Instructions for transferring departmental records to the University Archives
To transfer records to the archives and facilitate their retrieval as required, please keep the following in mind:
- Verify that the records you wish to transfer are no longer needed for regular operations in your department. Remove and destroy any duplicate or redundant files as well as those not scheduled for retention.
- In general, retain the last three years of records in-house before transfer to archives.
- Rehouse the records to be transferred, retaining the current file order, into banker boxes which we provide.
- Create an inventory of the records using the transfer form (excel) we provide and label the corresponding boxes using the box labels template (MS Word).
- To assist in accurate identification and retrieval, please keep file names clear, concise, and memorable.
- Note any restrictions on access to the files being transferred and if any records are scheduled for future destruction, please note carefully which records are to be destroyed and when.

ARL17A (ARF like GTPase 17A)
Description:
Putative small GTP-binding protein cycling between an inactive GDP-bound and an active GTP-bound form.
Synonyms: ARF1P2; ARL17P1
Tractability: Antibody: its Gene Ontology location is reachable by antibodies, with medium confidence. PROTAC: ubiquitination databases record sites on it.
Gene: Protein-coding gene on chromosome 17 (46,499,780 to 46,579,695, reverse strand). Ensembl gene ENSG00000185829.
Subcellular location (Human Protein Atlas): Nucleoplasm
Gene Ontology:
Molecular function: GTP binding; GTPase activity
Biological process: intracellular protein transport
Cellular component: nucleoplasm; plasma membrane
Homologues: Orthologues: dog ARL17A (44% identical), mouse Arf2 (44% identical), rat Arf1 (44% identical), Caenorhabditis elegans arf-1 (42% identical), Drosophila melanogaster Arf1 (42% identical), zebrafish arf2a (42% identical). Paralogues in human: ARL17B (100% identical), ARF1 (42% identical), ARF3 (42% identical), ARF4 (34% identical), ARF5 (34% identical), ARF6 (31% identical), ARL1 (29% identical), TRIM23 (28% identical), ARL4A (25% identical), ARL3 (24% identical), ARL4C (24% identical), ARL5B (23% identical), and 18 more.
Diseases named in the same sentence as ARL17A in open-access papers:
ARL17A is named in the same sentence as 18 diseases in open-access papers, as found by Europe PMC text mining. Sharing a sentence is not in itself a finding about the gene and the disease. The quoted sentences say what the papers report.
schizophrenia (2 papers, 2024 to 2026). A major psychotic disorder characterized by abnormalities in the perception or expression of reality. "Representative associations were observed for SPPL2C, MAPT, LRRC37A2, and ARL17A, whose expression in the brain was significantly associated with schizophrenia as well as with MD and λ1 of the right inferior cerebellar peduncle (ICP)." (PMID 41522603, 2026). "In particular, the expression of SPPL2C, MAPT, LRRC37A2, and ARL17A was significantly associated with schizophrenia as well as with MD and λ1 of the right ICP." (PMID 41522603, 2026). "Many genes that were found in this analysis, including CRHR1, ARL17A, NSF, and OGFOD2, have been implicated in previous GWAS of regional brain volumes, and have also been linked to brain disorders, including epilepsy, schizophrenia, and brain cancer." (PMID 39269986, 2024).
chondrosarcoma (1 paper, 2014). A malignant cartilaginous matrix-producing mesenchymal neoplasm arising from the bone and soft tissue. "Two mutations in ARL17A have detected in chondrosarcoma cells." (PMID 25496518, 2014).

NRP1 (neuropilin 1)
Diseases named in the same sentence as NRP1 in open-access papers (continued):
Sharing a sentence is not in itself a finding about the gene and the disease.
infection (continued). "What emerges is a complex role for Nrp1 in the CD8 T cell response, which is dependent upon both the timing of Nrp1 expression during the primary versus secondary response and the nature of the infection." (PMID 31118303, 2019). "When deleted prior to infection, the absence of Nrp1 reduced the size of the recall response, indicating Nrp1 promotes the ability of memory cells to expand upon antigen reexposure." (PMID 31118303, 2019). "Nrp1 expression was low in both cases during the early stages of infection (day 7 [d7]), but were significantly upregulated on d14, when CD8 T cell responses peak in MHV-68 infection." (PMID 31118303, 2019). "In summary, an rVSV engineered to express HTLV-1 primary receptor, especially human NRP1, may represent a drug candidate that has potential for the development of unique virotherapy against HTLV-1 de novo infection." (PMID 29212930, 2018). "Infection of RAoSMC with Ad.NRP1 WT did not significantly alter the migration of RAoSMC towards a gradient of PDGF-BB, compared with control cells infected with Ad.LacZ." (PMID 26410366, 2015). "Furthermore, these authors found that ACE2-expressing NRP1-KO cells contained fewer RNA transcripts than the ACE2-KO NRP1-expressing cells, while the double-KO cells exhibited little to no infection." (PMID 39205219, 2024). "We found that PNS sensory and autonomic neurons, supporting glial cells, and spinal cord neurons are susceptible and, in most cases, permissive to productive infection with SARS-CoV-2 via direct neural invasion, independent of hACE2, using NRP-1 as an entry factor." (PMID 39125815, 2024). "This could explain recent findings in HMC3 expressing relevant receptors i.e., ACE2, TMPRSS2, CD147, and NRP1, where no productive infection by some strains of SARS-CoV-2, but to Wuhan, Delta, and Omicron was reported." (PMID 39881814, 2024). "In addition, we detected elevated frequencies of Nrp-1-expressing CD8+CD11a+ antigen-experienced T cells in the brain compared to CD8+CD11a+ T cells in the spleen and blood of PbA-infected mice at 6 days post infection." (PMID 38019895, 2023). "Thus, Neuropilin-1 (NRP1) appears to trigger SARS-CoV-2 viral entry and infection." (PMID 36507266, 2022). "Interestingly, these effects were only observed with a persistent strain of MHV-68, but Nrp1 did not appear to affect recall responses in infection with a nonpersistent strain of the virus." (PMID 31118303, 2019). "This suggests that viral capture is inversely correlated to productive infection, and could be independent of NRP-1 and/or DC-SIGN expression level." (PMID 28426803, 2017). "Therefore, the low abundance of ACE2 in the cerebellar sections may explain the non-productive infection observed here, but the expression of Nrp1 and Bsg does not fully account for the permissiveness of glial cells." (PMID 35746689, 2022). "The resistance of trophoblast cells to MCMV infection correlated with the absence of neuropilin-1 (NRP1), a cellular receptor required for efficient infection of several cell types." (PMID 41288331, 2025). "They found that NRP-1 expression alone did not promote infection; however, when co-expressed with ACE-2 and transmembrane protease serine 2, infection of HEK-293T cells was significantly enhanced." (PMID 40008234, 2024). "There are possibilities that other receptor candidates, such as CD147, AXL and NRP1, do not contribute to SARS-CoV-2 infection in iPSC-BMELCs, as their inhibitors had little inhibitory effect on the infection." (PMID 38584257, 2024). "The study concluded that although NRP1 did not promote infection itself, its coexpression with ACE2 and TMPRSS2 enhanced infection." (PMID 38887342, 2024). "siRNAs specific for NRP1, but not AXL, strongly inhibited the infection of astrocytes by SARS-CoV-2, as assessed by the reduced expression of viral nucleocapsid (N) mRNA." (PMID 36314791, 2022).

- Schedule a time for pick up: email or call (413-545-2780) the Archives, allowing 2-3 business days.
- Upon receipt of the materials at the Archives, we will acknowledge receipt for your records and provide you with an accession number for future reference.
- Make three copies of form: two for us to take away and one for you: your copy serves as a record of transfer and a guide for future access.
Is this your first time transferring records to the archives?
Email or call (413-545-2780) us for a consultation. We will survey your records, discuss best practices for caring for your files, and review the transfer process.
How can you retrieve items that have been sent to the archives?
Email or call (413-545-2780) us with the following information: accession number, Record Group (RG) number, Box number, and folder title. We will retrieve requested materials and deliver them, typically within 2-3 business days.
Mary E. Tucker Journal and Receipt book, ca.1854-1890.
Call no.: MS 076 bd
The second child of attorney George J. Tucker and his first wife, Eunice, Mary E. Tucker was born in Lenox, Mass., ca.1835, and raised there with her elder brother Joseph and sisters Maria, Harriett, and Sarah. Mary died at a tragically young age on August 20, 1855. She is buried with her father and sister Maria in the town’s Church on the Hill Cemetery.